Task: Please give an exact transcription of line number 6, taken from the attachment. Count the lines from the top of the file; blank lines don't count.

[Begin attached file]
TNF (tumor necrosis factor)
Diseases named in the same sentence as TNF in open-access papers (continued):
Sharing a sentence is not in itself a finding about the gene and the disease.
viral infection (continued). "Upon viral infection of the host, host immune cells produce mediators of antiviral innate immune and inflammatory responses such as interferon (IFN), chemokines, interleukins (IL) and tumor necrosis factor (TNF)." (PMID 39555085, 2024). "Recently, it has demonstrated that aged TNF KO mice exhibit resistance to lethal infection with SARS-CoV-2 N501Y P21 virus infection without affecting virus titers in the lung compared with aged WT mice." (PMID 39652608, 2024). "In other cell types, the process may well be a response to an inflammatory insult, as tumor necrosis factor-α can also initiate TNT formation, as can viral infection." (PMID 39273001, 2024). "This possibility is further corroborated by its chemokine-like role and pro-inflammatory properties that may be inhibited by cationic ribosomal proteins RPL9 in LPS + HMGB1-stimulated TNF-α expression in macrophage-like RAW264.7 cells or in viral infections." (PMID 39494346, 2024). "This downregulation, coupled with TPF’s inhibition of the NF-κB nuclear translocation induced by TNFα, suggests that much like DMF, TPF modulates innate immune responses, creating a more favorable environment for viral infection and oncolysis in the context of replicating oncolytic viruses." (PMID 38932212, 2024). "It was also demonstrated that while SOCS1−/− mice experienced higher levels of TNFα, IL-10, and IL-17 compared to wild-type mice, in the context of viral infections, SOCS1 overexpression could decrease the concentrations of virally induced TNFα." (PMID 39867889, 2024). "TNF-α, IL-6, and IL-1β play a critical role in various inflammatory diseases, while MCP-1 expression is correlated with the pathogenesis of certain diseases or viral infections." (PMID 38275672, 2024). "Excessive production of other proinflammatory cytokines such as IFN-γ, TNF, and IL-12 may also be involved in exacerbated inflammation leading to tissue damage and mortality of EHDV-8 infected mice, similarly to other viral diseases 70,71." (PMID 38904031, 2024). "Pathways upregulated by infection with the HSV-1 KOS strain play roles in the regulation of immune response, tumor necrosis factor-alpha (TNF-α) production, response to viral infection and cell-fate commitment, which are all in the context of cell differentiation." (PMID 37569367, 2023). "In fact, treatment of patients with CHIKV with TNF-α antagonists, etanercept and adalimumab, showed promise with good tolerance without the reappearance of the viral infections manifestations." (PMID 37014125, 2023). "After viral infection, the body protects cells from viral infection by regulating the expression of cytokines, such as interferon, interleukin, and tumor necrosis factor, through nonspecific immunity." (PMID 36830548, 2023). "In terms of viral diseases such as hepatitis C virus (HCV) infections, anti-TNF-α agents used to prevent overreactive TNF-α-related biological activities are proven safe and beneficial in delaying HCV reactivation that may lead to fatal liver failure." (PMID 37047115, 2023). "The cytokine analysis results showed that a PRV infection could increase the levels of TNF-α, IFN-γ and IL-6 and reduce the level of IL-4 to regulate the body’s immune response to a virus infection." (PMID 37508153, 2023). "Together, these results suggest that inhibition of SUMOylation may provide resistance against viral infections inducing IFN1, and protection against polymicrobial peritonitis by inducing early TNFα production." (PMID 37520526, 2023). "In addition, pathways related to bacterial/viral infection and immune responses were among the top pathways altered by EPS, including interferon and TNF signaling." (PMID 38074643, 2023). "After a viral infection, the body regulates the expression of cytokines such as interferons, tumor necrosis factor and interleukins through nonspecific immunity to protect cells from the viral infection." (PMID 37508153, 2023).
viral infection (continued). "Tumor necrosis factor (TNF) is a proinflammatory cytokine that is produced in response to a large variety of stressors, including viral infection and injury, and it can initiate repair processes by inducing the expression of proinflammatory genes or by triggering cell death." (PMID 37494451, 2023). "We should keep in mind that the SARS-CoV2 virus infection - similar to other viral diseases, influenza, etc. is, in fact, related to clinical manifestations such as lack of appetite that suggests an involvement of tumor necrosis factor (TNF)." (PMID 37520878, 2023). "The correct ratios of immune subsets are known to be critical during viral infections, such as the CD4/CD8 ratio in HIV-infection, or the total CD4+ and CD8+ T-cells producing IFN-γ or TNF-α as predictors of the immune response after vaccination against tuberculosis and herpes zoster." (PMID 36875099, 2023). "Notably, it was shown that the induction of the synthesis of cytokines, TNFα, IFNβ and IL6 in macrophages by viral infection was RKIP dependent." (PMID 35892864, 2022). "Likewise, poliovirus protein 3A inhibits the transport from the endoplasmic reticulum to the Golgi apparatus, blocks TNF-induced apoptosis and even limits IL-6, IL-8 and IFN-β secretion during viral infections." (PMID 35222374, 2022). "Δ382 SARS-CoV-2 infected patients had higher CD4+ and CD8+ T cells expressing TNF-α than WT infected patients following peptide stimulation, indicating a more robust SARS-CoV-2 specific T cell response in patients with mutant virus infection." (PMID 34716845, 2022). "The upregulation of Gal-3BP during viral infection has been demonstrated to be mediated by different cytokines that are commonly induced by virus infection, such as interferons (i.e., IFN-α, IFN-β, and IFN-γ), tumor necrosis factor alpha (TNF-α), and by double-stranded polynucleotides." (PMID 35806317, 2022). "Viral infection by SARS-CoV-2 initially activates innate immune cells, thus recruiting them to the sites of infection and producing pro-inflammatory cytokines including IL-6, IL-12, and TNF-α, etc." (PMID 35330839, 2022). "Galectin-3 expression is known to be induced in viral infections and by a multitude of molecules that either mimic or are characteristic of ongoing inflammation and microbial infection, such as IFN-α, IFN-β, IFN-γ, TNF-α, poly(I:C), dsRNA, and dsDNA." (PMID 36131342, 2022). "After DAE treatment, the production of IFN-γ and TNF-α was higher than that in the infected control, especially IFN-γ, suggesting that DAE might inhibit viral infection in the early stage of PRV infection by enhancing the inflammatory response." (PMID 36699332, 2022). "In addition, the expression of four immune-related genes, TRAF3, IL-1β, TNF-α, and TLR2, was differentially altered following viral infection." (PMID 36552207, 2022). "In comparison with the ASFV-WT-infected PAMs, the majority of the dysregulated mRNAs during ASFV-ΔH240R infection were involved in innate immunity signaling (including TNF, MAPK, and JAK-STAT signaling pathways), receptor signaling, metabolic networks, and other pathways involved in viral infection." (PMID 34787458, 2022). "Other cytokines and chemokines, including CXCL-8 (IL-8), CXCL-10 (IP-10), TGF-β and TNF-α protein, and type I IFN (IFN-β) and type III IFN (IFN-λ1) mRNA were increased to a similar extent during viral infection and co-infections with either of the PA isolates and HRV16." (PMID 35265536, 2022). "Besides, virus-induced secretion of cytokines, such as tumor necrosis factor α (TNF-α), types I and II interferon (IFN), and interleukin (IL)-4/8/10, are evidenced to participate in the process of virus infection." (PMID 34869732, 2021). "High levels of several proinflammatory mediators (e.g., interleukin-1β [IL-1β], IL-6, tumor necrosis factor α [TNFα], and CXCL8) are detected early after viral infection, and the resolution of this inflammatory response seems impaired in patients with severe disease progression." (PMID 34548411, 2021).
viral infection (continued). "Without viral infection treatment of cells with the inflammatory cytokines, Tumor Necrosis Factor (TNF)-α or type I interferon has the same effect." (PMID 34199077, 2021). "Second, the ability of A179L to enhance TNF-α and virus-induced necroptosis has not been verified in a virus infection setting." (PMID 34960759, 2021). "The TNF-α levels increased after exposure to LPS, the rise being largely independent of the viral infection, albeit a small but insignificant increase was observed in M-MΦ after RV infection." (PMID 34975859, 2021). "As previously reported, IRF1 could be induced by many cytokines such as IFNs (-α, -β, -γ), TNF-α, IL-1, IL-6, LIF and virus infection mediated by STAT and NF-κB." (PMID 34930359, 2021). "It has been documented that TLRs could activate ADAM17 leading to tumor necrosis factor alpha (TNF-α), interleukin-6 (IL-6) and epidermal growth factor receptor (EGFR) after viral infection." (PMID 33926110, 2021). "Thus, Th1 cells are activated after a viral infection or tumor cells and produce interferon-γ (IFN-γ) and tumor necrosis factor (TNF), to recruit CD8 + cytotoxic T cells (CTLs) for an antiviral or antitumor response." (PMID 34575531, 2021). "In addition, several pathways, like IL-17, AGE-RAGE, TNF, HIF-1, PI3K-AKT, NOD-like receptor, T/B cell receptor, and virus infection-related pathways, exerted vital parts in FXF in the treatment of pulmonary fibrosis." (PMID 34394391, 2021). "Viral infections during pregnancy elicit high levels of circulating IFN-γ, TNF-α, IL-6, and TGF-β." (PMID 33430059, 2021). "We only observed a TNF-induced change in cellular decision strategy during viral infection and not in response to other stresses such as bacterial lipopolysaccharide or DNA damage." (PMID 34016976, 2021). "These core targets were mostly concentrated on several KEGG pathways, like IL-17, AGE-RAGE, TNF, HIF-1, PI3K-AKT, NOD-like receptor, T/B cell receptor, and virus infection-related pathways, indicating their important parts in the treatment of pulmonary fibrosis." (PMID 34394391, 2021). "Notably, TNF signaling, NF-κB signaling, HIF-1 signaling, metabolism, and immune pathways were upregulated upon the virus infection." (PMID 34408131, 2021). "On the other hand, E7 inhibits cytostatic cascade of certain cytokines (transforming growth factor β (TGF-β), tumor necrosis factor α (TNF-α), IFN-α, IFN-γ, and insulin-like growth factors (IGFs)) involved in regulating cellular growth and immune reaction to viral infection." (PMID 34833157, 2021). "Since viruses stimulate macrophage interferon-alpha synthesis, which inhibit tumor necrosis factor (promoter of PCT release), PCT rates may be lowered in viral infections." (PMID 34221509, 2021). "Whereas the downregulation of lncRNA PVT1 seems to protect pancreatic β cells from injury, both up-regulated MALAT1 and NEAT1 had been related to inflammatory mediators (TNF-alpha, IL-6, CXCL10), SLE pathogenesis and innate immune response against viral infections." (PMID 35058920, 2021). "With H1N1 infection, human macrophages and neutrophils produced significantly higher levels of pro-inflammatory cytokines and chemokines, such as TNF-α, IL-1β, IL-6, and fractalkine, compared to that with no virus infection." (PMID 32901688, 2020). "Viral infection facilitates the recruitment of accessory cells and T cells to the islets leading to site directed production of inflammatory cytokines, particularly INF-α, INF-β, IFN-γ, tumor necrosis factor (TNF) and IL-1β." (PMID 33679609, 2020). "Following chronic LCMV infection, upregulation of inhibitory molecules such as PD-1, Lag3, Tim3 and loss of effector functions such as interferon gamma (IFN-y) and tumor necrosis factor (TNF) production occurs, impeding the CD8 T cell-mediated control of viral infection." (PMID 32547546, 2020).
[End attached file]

viral infection (continued). "Without viral infection treatment of cells with the inflammatory cytokines, Tumor Necrosis Factor (TNF)-α or type I interferon has the same effect." (PMID 34199077, 2021). "Second, the ability of A179L to enhance TNF-α and virus-induced necroptosis has not been verified in a virus infection setting." (PMID 34960759, 2021). "The TNF-α levels increased after exposure to LPS, the rise being largely independent of the viral infection, albeit a small but insignificant increase was observed in M-MΦ after RV infection." (PMID 34975859, 2021). "As previously reported, IRF1 could be induced by many cytokines such as IFNs (-α, -β, -γ), TNF-α, IL-1, IL-6, LIF and virus infection mediated by STAT and NF-κB." (PMID 34930359, 2021). "It has been documented that TLRs could activate ADAM17 leading to tumor necrosis factor alpha (TNF-α), interleukin-6 (IL-6) and epidermal growth factor receptor (EGFR) after viral infection." (PMID 33926110, 2021). "Thus, Th1 cells are activated after a viral infection or tumor cells and produce interferon-γ (IFN-γ) and tumor necrosis factor (TNF), to recruit CD8 + cytotoxic T cells (CTLs) for an antiviral or antitumor response." (PMID 34575531, 2021). "In addition, several pathways, like IL-17, AGE-RAGE, TNF, HIF-1, PI3K-AKT, NOD-like receptor, T/B cell receptor, and virus infection-related pathways, exerted vital parts in FXF in the treatment of pulmonary fibrosis." (PMID 34394391, 2021). "Viral infections during pregnancy elicit high levels of circulating IFN-γ, TNF-α, IL-6, and TGF-β." (PMID 33430059, 2021). "We only observed a TNF-induced change in cellular decision strategy during viral infection and not in response to other stresses such as bacterial lipopolysaccharide or DNA damage." (PMID 34016976, 2021). "These core targets were mostly concentrated on several KEGG pathways, like IL-17, AGE-RAGE, TNF, HIF-1, PI3K-AKT, NOD-like receptor, T/B cell receptor, and virus infection-related pathways, indicating their important parts in the treatment of pulmonary fibrosis." (PMID 34394391, 2021). "Notably, TNF signaling, NF-κB signaling, HIF-1 signaling, metabolism, and immune pathways were upregulated upon the virus infection." (PMID 34408131, 2021). "On the other hand, E7 inhibits cytostatic cascade of certain cytokines (transforming growth factor β (TGF-β), tumor necrosis factor α (TNF-α), IFN-α, IFN-γ, and insulin-like growth factors (IGFs)) involved in regulating cellular growth and immune reaction to viral infection." (PMID 34833157, 2021). "Since viruses stimulate macrophage interferon-alpha synthesis, which inhibit tumor necrosis factor (promoter of PCT release), PCT rates may be lowered in viral infections." (PMID 34221509, 2021). "Whereas the downregulation of lncRNA PVT1 seems to protect pancreatic β cells from injury, both up-regulated MALAT1 and NEAT1 had been related to inflammatory mediators (TNF-alpha, IL-6, CXCL10), SLE pathogenesis and innate immune response against viral infections." (PMID 35058920, 2021). "With H1N1 infection, human macrophages and neutrophils produced significantly higher levels of pro-inflammatory cytokines and chemokines, such as TNF-α, IL-1β, IL-6, and fractalkine, compared to that with no virus infection." (PMID 32901688, 2020). "Viral infection facilitates the recruitment of accessory cells and T cells to the islets leading to site directed production of inflammatory cytokines, particularly INF-α, INF-β, IFN-γ, tumor necrosis factor (TNF) and IL-1β." (PMID 33679609, 2020). "Following chronic LCMV infection, upregulation of inhibitory molecules such as PD-1, Lag3, Tim3 and loss of effector functions such as interferon gamma (IFN-y) and tumor necrosis factor (TNF) production occurs, impeding the CD8 T cell-mediated control of viral infection." (PMID 32547546, 2020).